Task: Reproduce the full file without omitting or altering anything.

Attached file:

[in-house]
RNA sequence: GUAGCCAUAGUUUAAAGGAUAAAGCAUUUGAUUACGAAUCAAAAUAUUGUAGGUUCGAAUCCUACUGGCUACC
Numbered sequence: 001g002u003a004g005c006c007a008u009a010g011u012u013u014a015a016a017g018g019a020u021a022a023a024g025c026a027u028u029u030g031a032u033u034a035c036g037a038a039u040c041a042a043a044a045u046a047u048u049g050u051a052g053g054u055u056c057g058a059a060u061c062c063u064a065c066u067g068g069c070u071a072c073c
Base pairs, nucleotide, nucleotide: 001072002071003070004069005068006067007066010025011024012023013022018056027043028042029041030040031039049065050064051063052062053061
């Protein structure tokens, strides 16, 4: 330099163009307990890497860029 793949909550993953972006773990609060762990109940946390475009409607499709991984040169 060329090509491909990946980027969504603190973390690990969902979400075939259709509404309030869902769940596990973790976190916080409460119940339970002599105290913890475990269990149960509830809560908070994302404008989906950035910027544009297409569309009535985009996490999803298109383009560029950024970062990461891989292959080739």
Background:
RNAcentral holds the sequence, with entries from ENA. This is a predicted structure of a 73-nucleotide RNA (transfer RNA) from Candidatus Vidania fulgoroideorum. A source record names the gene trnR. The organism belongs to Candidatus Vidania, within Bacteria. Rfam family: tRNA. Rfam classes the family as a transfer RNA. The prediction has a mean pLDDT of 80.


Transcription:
[in-house]
RNA sequence: GUAGCCAUAGUUUAAAGGAUAAAGCAUUUGAUUACGAAUCAAAAUAUUGUAGGUUCGAAUCCUACUGGCUACC
Numbered sequence: 001g002u003a004g005c006c007a008u009a010g011u012u013u014a015a016a017g018g019a020u021a022a023a024g025c026a027u028u029u030g031a032u033u034a035c036g037a038a039u040c041a042a043a044a045u046a047u048u049g050u051a052g053g054u055u056c057g058a059a060u061c062c063u064a065c066u067g068g069c070u071a072c073c
Base pairs, nucleotide, nucleotide: 001072002071003070004069005068006067007066010025011024012023013022018056027043028042029041030040031039049065050064051063052062053061
């Protein structure tokens, strides 16, 4: 330099163009307990890497860029 793949909550993953972006773990609060762990109940946390475009409607499709991984040169 060329090509491909990946980027969504603190973390690990969902979400075939259709509404309030869902769940596990973790976190916080409460119940339970002599105290913890475990269990149960509830809560908070994302404008989906950035910027544009297409569309009535985009996490999803298109383009560029950024970062990461891989292959080739």
Background:
RNAcentral holds the sequence, with entries from ENA. This is a predicted structure of a 73-nucleotide RNA (transfer RNA) from Candidatus Vidania fulgoroideorum. A source record names the gene trnR. The organism belongs to Candidatus Vidania, within Bacteria. Rfam family: tRNA. Rfam classes the family as a transfer RNA. The prediction has a mean pLDDT of 80.